Services // Patent Preparation and Prosecution

As a law firm specializing in patent and technology law, preparing and prosecuting applications for patents is one of our core practice areas. It is a service that we take great pride and pleasure in performing for our clients every day.

Our patent attorneys have prepared and prosecuted thousands of patent applications for inventions involving analog and digital integrated circuits, computer hardware and software, mobile telecommunications devices, wireless networks, microwave and millimeter wave devices and circuits, electronic instrumentation, semiconductor materials, devices, equipment and processing, RFID, solar, wind and other renewable energy technologies, nanotechnology, optoelectronics, LCD, LED and OLED technologies, and medical and orthodontic devices.

We serve and welcome new clients of all types and sizes, including large corporations, small and medium-sized companies, entrepreneurs and startups, solo inventors, and patent investors.

List of Patent Preparation and Prosecution Services

Our patent preparation and prosecution services include:

Case-By-Case Patent Procurement

We procure (i.e., prepare, file, and prosecute) patents for clients on a case-by-case basis, such as is common for solo inventors, entrepreneurs and startups seeking their first patent, as well as for large corporate clients that utilize multiple outside patent counsel. (PLP also provides experienced, professional patent portfolio management services for clients who lack the infrastructure, know-how, time and/or desire to tend to their patent portfolios internally. Please refer to our Patent Portfolio Management services below.)

Patent Portfolio Management

Our Silicon Valley offices are specially designed and equipped to professionally manage patent portfolios of all sizes. Our many years of experience practicing patent law have allowed us to fine-tune our operations so that they are efficient as possible, resulting in substantial savings to our clients.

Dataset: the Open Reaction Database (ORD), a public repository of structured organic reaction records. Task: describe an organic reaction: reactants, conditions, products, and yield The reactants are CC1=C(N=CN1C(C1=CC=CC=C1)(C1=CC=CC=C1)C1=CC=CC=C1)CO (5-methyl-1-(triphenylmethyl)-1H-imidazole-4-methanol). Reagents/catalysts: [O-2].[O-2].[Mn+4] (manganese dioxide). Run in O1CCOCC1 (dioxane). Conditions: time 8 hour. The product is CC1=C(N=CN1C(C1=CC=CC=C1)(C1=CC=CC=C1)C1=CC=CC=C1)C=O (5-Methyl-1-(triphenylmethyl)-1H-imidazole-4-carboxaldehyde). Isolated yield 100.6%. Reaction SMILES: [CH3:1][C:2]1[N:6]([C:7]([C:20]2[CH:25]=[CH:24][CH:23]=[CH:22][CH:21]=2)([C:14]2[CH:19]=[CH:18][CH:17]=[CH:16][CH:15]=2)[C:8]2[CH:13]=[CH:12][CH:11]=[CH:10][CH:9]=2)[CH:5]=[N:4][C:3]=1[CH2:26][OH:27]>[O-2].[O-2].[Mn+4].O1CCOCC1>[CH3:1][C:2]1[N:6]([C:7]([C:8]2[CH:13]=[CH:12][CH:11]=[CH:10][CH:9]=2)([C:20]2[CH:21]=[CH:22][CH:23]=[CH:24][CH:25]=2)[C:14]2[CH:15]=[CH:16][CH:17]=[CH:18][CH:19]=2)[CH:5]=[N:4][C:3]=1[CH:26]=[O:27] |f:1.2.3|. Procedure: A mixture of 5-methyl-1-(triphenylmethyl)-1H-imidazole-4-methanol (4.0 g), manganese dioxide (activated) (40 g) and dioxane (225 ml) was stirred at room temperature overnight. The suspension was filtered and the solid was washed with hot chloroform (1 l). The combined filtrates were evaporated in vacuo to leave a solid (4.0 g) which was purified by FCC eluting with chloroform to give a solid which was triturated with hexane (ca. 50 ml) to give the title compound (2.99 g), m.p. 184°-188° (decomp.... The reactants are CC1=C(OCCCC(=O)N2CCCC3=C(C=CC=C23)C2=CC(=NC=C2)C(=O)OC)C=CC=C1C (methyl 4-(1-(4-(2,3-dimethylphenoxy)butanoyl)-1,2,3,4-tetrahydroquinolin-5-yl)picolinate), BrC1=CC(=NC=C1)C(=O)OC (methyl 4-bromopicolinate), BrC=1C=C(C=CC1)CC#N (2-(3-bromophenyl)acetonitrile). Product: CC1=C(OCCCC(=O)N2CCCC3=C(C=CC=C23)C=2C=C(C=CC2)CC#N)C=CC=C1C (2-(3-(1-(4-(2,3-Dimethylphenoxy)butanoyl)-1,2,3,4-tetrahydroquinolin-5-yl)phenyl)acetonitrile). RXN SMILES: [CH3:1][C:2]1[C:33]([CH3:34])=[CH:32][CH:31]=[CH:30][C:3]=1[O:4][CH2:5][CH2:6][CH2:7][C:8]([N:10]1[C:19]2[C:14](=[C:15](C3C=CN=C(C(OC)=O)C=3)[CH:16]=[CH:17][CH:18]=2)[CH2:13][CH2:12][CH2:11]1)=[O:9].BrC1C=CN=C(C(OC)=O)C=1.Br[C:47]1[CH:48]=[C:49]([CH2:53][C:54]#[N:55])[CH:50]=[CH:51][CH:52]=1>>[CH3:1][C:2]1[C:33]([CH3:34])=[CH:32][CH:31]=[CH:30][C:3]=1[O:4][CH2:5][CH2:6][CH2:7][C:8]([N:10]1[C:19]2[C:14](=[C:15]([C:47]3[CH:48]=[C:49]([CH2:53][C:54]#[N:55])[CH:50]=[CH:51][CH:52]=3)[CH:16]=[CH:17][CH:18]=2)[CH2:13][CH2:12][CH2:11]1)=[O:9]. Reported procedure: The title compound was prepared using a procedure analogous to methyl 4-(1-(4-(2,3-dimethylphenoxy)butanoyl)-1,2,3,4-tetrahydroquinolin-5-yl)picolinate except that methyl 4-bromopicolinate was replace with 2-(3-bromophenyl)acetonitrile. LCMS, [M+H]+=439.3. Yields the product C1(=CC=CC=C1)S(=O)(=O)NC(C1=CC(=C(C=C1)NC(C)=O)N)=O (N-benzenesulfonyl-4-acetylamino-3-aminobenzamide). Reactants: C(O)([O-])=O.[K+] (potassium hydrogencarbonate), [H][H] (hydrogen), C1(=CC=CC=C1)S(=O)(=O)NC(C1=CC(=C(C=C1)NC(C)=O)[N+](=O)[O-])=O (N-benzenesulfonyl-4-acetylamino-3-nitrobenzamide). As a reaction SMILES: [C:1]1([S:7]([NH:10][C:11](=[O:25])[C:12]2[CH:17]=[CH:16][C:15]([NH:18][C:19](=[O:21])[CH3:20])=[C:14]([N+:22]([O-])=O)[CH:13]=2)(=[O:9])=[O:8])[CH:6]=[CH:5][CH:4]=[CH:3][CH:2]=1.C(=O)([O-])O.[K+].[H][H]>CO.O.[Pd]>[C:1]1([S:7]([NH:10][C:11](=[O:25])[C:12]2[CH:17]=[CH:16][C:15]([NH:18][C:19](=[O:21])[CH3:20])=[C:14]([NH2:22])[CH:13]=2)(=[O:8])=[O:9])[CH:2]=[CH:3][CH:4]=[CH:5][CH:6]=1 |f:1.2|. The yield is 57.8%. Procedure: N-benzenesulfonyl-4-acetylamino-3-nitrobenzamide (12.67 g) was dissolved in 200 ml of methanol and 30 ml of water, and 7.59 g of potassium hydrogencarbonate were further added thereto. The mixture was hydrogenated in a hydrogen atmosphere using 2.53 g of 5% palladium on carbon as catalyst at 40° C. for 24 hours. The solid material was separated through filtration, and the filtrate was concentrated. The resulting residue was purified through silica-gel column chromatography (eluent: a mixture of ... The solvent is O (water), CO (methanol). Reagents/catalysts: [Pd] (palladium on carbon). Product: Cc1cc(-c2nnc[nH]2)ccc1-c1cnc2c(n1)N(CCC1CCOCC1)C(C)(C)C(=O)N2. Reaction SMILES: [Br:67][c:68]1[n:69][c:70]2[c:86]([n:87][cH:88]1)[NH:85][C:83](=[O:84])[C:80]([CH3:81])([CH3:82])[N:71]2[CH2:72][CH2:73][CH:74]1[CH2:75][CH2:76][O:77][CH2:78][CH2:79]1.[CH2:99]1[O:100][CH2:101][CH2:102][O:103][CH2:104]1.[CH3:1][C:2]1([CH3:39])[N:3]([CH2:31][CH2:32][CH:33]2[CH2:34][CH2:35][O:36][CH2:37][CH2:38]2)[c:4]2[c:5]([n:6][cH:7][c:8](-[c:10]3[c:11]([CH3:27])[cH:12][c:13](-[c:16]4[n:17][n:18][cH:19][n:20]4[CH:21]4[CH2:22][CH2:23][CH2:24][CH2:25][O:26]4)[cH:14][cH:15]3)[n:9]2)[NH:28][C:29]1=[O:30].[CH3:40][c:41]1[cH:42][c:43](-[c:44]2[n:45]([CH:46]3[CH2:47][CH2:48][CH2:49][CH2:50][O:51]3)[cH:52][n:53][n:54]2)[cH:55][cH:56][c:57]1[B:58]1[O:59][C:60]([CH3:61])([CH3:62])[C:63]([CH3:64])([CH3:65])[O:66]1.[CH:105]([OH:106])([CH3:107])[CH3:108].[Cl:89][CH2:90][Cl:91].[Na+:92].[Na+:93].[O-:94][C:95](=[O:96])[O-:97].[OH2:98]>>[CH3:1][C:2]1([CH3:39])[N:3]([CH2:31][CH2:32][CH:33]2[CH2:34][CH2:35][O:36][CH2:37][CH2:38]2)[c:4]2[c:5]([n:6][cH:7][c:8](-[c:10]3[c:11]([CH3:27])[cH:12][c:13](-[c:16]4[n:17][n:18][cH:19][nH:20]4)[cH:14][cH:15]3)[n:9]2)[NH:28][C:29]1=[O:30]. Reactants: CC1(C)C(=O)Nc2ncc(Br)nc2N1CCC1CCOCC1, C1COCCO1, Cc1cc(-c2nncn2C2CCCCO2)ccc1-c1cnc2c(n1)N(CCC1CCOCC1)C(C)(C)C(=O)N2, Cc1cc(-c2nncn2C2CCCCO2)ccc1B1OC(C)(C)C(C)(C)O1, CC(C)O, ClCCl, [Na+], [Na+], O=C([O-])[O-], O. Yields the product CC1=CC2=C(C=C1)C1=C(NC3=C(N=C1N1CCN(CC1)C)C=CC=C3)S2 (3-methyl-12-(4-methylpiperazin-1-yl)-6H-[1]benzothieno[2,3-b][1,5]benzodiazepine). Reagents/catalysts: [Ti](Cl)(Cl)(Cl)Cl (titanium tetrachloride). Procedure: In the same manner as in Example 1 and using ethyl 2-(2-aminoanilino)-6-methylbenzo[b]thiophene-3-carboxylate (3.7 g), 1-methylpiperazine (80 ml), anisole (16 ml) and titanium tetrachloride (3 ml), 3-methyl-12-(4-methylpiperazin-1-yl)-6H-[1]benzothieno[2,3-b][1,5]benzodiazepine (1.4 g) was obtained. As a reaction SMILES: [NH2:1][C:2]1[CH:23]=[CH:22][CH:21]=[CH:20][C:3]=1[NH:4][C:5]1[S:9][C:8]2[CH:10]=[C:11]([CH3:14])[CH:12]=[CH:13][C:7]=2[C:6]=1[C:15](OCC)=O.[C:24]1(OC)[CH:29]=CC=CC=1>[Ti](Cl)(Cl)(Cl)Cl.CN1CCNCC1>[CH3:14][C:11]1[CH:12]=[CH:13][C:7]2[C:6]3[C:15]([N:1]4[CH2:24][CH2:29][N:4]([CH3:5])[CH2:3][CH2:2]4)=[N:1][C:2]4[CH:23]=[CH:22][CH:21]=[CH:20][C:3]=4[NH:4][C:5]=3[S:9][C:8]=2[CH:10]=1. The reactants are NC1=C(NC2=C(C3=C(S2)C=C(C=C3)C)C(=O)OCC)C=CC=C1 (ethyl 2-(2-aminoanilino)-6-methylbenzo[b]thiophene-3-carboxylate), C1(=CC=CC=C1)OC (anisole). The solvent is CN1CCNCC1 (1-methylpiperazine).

In managing each client's patent portfolio, we work closely with the client's leaders and key technologists to understand the client's business objectives and the competitive landscapes in which the client operates. From our consultations we develop and implement a custom-made portfolio management plan that uniquely protects the client's inventions and prevents competitors from freely operating in the client's market space. When necessary and possible, we also assist the client in acquiring third-party patents that can be added to the client's portfolio and serve as defensive shields against aggressive or litigious competitors.

As we manage a client's patent portfolio, we also remain vigilant of competitor products that infringe patents in the client's portfolio; write and introduce, when possible, patent claims that strategically target or cover specifically identified competitor products; and identify and advise of patents in the client's portfolio that are potential candidates for generating licensing revenues.

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Patentability Searches

For an invention to be patentable it must be novel (i.e., new) and non-obvious, as determined by an examiner in the U.S. Patent & Trademark Office (USPTO). The USPTO examiner assesses whether an invention is novel and non-obvious by comparing the inventor's invention, as it is described and claimed in the inventor's patent application, to information and technology that is already in the public domain (known as "prior art").

When an inventor is familiar with the prior art, there can be a high level of confidence that the inventor's invention is novel and non-obvious. However, in circumstances where there is a lack of familiarity, the question of whether the invention would be deemed novel and non-obvious is less certain. In such circumstances it can be prudent from a cost perspective to have a patentability search (also referred to as a "novelty" or "prior art" search) performed before commissioning the patent attorney to write up a patent application for the invention. In fact, we recommend that a patentability search be performed in such circumstances. Based on the search results, we will then prepare a written patentability opinion containing the firm's professional opinion as to whether the USPTO would consider the invention to be patentable. (See description of our Legal Opinions practice.)